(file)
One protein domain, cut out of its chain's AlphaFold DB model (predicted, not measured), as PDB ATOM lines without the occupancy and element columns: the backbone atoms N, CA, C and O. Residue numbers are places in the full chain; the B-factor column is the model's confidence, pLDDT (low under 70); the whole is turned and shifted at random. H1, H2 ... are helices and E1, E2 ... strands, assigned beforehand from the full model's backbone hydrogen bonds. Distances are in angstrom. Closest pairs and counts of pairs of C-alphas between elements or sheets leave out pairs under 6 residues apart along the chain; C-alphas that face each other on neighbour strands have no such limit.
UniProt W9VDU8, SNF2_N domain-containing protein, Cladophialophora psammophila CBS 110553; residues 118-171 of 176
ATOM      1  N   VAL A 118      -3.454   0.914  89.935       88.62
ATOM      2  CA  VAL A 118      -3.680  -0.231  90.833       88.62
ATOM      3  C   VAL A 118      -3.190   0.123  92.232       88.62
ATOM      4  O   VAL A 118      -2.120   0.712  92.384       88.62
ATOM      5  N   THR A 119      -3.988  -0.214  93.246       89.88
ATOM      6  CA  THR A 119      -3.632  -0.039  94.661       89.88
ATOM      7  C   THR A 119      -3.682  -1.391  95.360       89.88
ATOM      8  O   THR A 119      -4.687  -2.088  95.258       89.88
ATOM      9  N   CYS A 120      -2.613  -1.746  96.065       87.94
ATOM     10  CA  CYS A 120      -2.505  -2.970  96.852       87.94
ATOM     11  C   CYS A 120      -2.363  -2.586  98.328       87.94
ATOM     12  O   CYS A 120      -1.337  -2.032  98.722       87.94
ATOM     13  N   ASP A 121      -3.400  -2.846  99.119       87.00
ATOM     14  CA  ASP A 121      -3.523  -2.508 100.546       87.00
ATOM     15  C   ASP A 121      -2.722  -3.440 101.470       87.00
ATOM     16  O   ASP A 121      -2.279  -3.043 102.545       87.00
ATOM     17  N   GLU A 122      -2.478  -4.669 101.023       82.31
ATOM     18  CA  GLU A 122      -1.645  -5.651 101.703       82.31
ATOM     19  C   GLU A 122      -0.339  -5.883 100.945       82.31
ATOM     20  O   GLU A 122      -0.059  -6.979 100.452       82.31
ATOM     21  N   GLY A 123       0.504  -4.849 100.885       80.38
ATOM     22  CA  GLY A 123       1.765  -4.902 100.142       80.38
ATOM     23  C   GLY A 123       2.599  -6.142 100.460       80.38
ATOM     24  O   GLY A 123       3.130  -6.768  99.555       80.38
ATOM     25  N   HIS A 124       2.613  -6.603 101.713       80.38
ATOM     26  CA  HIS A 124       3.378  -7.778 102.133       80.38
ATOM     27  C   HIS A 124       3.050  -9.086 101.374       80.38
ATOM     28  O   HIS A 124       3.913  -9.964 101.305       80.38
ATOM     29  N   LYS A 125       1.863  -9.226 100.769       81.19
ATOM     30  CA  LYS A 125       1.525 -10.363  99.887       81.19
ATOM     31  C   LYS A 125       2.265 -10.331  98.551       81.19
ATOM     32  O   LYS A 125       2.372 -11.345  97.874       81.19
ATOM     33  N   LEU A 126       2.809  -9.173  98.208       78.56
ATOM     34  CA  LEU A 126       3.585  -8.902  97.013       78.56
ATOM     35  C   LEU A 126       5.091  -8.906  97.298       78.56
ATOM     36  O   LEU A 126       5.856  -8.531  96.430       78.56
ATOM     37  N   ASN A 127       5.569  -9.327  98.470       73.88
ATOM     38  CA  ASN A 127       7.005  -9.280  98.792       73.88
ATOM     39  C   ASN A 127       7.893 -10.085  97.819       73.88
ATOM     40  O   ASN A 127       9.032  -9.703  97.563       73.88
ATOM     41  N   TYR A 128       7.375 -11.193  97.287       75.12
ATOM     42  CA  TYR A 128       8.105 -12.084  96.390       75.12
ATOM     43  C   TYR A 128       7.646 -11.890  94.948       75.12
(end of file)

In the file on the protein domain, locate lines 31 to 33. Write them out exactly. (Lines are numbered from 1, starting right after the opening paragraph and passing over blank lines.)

ATOM     30  CA  LYS A 125       1.525 -10.363  99.887       81.19
ATOM     31  C   LYS A 125       2.265 -10.331  98.551       81.19
ATOM     32  O   LYS A 125       2.372 -11.345  97.874       81.19